Photo of ad for a Monte-Copter Triphibian from the 1962 Seattle World's Fair guidebook

Dinner (including a cocktail) at the top of the brand new Space Needle averaged $7.50

The text reveals that the Space Needle soars to a height of 606 feet. Three curved steel legs, 500 feet high, support a circular, glass-enclosed observation deck and revolving restaurant served by two high speed elevators walled in clear plastic on the outside of a triangular core. In the center, two 832-step stairways zigzagged to the top.

Powered by a one-horsepower motor, it took an hour for the restaurant to rotate a full 360 degrees at a cost of 2 1/2 cents. Diners could expect lunch in the Eye of the Needle restaurant to average $5 and dinner, $7.50 (both prices include a cocktail).

Admission to the observation deck was $1. Buried 30 feet in the ground, the needle’s Y-shaped reinforced concrete foundation weighs more than 5,850 tons, and its legs are attached by 72 steel anchor bolts, each four inches in diameter and 31 1/2 feet long. Find more on the current Space Needle and its more than $100 million renovation here.

According to the guide, the 1.2 -mile Monorail trip from Westlake Mall downtown to the fairgrounds took 95 seconds. One-way fares were 50 cents for adults and 35 cents for children. Round trip fares were 75 and 50 cents.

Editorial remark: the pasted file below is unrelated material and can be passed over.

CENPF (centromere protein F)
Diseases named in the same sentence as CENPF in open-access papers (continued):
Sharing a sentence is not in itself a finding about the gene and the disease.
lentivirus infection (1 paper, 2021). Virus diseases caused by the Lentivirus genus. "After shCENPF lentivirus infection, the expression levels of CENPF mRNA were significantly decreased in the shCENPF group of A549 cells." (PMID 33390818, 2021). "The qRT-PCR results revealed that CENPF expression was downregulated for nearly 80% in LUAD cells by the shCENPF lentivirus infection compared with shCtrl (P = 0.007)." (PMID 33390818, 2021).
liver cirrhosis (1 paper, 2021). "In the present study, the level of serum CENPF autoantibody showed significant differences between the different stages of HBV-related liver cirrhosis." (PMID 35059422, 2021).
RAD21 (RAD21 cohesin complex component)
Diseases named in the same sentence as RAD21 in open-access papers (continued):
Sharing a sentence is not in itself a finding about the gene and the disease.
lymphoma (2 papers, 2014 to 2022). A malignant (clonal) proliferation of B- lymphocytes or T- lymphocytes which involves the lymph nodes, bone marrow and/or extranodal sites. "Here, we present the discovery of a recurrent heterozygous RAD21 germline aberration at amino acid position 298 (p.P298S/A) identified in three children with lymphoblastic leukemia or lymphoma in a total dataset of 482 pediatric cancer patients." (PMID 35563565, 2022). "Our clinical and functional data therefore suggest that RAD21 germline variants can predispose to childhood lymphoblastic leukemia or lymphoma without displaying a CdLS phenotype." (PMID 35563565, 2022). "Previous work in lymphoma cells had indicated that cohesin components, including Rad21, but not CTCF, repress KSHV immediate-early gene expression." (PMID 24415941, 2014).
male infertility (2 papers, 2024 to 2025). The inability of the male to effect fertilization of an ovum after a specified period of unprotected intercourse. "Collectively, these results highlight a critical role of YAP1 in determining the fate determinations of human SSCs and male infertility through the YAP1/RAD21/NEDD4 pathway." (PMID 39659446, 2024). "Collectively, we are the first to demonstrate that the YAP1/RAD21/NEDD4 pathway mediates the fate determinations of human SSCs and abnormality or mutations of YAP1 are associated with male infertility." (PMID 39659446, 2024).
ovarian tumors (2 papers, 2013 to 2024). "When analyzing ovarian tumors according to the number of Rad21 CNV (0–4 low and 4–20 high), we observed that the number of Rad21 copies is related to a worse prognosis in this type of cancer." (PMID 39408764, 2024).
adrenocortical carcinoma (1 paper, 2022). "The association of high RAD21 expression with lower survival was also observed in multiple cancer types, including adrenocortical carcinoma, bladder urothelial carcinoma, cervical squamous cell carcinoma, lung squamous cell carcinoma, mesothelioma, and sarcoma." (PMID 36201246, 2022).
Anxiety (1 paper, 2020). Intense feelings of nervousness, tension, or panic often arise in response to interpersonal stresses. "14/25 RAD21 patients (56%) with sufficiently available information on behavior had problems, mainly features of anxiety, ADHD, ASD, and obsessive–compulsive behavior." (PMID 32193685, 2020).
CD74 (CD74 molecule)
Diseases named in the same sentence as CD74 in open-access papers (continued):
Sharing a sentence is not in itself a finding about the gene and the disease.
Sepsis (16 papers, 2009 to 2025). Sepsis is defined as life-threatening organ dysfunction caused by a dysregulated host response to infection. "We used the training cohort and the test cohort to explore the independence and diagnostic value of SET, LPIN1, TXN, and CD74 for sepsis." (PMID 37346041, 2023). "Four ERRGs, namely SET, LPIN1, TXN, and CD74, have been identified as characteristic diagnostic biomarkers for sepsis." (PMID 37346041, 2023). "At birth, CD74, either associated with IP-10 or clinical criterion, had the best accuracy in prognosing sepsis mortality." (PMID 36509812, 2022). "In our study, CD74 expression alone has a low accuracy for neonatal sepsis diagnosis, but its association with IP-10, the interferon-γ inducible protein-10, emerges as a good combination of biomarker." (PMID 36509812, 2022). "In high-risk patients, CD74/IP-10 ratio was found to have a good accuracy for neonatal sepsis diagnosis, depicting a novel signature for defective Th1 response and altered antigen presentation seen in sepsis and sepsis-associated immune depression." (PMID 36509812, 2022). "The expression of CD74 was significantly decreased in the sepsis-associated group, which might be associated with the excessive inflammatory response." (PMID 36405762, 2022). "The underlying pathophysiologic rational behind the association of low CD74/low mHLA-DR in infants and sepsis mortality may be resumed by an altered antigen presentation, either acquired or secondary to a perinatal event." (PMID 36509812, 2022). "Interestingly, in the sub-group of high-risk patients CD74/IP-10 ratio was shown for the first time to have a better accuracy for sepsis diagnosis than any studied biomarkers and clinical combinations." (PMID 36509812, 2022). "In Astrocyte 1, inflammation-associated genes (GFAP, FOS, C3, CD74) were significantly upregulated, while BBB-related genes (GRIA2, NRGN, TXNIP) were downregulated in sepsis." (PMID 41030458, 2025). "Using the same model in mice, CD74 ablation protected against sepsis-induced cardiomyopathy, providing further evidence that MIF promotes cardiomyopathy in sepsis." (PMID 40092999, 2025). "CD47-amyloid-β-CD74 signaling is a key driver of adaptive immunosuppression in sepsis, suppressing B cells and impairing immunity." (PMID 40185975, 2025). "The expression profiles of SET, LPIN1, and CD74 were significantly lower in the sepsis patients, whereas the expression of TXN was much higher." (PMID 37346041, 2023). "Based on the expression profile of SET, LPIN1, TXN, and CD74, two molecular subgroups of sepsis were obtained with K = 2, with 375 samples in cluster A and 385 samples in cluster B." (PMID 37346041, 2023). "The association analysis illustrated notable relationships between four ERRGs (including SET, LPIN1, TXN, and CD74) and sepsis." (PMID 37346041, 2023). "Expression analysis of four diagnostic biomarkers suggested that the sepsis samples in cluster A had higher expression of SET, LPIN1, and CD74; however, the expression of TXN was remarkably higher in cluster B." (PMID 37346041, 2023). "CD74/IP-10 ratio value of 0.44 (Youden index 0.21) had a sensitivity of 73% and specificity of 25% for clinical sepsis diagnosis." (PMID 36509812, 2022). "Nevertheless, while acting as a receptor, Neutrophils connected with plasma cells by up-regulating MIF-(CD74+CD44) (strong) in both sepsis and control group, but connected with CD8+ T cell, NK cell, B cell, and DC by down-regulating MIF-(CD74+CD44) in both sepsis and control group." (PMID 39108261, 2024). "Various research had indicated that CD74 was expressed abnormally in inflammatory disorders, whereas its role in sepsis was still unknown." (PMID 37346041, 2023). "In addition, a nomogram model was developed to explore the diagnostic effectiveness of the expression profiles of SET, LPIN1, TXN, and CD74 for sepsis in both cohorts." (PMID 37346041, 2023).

Described as previewing the future of mass-transit, the trains were 120 feet long and 10 feet wide with a capacity of 450 passengers, but 325 of them had to stand. Empty, each of the four light-metal alloy cars that make up a train weighed about 20,000 pounds. Powered by General Electric 32-volt, 6,500-rpm electric motors, they rode on rubber tires and could reach speeds of over 70 miles an hour on the straight run. Made from pre-cast concrete supported by T-shaped concrete columns, the track is three feet wide and five feet deep, and required more than 15,000 tons of steel.

Below, fair visitors were welcomed by a bronze Chief Seattle statue. At its Fifth and Denny Way site since 1912, numerous groups proposed relocating it prior to the fair. You can read about that, and stories of other memorial close calls in Monumental Seattle.

There were also ads for some interesting products:
The aqua-pull

Enjoy the latest development in water sports–5 to 6 motorless, noiseless fast-boats propelled by underwater cables–for low-cost enjoyment of water-skiing. Made in Switzerland.

The Monte-Copter Triphibian for use on land-sea-air

Executive air transportation from home to business, lake cottage, vacation spot etc. with minimum of delay. This jet helicopter is pneumatically driven, eliminating gears, clutches, drive shafts, and tail rotor, and can be driven in close quarters without the rotor in motion. Dealerships now available.